Thursday, May 03, 2012


IWS Documented News Service


Institute for Workplace Studies----------------- Professor Samuel B. Bacharach

School of Industrial & Labor Relations-------- Director, Institute for Workplace Studies

Cornell University

16 East 34th Street, 4th floor---------------------- Stuart Basefsky

New York, NY 10016 -------------------------------Director, IWS News Bureau



Asian Development Bank (ADB)


How Can Asia Respond to Global Economic Crisis and Transformation? [3 May 2012]


[full-text, 42 pages]



This monograph aims to stimulate debate on the measures available to policymakers to dampen the effects of any abrupt economic shocks should recovery in the United States fail to gain traction or if the sovereign debt problems plaguing Europe were to escalate into a full-blown crisis. In addressing current issues, it is imperative to also focus on pursuing the long-term goal of sustaining Asia’s growth momentum and consolidating its economic and social transformation. How Asia responds to the current crisis and ongoing global structural transformation is critical, including how it pursues inclusive and sustainable growth in a manner that uplifts the welfare of the majority of its people.





•Impact of the Eurozone Debt Crisis on Asia

•Policy Challenges





Press Release 3 May 2012

Global Crisis Must Not Disrupt Asia's Continuing Transformation: ADB Report


MANILA, PHILIPPINES – While developing Asia must build a firewall against possible escalation of the global financial crisis, it must not veer from long-term structural reforms already underway to further its economic transformation, delegates at the Governors’ Seminar at the 45th Annual Meeting of the Asian Development Bank (ADB) heard today.

“While authorities continue to strengthen macroeconomic resilience to shocks, we also need to reinvigorate focus on the region’s long-term development goals,” ADB President Haruhiko Kuroda said. “The ultimate challenge is to continue transforming economies in a way that promotes peoples’ welfare and reduces poverty.”

The region must update its growth model to accommodate a “new normal” — prolonged restructuring in advanced economies – and surmount obstacles to sustained and equitable growth in developing Asia, according to the How Can Asia Respond to Global Economic Crisis and Transformation report presented at the seminar.

Asia can weather a renewed financial crisis and weakened export demand from developed markets, but long-term prosperity hinges on relying more on domestic and regional markets as well as expanding ties with Latin America and Africa, the report says.

Currently, the national focus is on containing crisis risks from potential financial contagion and weaker trade. Regionally, there is need for a strong, effective and adequately resourced financial safety net to complement national and global financial arrangements, the report said.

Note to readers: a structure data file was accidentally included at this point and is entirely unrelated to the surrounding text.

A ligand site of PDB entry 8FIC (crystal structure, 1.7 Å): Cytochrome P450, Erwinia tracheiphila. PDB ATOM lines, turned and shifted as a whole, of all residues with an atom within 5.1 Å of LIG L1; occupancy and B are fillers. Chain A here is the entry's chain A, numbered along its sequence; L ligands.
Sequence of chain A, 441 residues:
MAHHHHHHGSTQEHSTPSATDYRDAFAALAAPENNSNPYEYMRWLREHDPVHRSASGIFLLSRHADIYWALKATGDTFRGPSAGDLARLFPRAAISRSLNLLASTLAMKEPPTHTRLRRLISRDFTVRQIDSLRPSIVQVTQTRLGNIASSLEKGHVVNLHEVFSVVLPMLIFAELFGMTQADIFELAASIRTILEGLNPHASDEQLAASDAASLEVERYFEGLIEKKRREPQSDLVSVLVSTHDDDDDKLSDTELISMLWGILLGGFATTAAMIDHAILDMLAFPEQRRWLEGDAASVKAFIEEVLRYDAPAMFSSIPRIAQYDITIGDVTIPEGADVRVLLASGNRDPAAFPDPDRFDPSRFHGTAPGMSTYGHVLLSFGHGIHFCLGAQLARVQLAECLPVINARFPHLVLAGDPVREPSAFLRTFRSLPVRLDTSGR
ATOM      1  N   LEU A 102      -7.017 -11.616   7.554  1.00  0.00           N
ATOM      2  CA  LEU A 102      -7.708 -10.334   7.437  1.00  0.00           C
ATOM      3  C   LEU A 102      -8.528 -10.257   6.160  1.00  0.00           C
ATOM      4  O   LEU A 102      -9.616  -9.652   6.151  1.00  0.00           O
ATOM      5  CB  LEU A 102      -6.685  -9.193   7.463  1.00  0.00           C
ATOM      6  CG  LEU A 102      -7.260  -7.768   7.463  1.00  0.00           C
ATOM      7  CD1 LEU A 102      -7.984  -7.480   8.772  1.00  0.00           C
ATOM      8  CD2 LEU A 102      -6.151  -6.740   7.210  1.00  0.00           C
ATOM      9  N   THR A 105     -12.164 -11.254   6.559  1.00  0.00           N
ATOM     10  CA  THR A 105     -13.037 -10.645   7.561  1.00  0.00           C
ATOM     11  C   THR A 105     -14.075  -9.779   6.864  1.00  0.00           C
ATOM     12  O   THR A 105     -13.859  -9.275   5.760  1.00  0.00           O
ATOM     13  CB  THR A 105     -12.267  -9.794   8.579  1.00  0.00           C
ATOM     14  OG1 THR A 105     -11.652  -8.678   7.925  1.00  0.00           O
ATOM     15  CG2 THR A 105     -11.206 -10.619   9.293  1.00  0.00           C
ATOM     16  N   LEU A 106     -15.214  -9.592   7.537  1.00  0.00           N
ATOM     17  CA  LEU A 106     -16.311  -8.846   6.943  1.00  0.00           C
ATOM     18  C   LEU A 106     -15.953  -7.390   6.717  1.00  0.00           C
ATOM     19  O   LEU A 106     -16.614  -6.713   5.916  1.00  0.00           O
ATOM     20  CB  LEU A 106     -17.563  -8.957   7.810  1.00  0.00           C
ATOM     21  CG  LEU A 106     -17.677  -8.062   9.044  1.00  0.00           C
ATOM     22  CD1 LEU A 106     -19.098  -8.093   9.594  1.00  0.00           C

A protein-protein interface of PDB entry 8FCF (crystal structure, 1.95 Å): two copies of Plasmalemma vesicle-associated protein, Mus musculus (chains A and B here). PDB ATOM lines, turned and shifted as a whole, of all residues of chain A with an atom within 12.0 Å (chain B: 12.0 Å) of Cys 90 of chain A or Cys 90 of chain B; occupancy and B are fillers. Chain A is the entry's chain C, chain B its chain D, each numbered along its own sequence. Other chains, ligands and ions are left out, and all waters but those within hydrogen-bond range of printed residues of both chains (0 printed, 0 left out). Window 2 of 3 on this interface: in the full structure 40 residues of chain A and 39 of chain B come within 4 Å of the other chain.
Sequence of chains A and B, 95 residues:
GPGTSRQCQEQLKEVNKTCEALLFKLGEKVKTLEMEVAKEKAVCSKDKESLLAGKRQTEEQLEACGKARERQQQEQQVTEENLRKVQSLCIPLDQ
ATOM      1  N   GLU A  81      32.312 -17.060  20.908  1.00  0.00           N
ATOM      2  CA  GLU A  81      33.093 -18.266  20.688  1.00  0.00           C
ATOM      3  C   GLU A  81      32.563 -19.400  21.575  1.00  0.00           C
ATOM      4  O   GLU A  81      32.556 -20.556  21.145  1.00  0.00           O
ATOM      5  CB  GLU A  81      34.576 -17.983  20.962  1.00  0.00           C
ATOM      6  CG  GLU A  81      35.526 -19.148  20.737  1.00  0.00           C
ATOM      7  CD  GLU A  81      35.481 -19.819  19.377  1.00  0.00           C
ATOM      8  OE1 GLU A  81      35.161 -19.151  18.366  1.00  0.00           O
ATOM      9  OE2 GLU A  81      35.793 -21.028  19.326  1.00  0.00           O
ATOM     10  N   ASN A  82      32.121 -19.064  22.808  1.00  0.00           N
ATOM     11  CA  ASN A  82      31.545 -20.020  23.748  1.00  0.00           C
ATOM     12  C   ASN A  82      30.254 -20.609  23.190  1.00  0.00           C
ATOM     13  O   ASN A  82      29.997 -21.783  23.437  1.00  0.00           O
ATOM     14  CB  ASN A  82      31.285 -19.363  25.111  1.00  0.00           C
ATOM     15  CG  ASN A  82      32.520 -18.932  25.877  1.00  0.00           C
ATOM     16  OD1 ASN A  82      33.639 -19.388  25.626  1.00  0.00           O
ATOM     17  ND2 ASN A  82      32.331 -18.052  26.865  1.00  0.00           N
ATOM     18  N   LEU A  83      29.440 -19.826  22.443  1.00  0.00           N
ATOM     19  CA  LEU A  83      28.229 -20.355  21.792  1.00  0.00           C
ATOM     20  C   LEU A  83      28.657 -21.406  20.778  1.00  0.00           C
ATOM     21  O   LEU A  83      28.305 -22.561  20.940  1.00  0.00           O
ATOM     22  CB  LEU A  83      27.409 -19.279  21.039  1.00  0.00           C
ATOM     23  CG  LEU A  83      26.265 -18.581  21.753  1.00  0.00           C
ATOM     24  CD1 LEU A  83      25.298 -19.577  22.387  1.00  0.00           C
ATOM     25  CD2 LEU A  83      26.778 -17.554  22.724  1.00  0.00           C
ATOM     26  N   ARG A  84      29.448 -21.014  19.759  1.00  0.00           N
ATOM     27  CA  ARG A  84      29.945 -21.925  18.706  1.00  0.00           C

This year could prove crucial. Financial tensions in Europe could escalate further. And there remains concern over the fledgling economic recovery in the United States.

The report urges policymakers to keep monetary policy flexible to respond to extreme exchange rate volatility and use fiscal stimulus to support domestic demand if needed.

The greatest challenge for policymakers is to manage these near-term issues while maintaining Asia’s successful, ongoing economic transformation as a global growth engine. Specifically, growing inequality between rich and poor will eventually threaten the region’s growth and stability, the report warns. To counter this, Asia must invest more in human development and social services to better equip its people to benefit from the opportunities of rapid growth. Key medium to long term measures to support this transformation include:

  • Rebalancing growth toward domestic sources- consumption and investment;
  • Strengthening finance, deepening markets, and fostering financial inclusion;
  • Improving the business and investment climate;
  • Preparing people for future jobs, upgrading industry, and environmentally sound urban planning;
  • Boosting intra-regional trade and expanding “South-South” links;
  • Deepening regional cooperation and integration.

The global crisis is a wake-up call for Asia. The region’s policymakers not only have to boost Asia’s resilience to external shocks in the near-term but also tackle the risks posed by ongoing global rebalancing and overall structural transformation. The report notes that although authorities in the region have begun addressing a number of these challenges, there is no room for complacency and more needs to be done.




This information is provided to subscribers, friends, faculty, students and alumni of the School of Industrial & Labor Relations (ILR). It is a service of the Institute for Workplace Studies (IWS) in New York City. Stuart Basefsky is responsible for the selection of the contents which is intended to keep researchers, companies, workers, and governments aware of the latest information related to ILR disciplines as it becomes available for the purposes of research, understanding and debate. The content does not reflect the opinions or positions of Cornell University, the School of Industrial & Labor Relations, or that of Mr. Basefsky and should not be construed as such. The service is unique in that it provides the original source documentation, via links, behind the news and research of the day. Use of the information provided is unrestricted. However, it is requested that users acknowledge that the information was found via the IWS Documented News Service.


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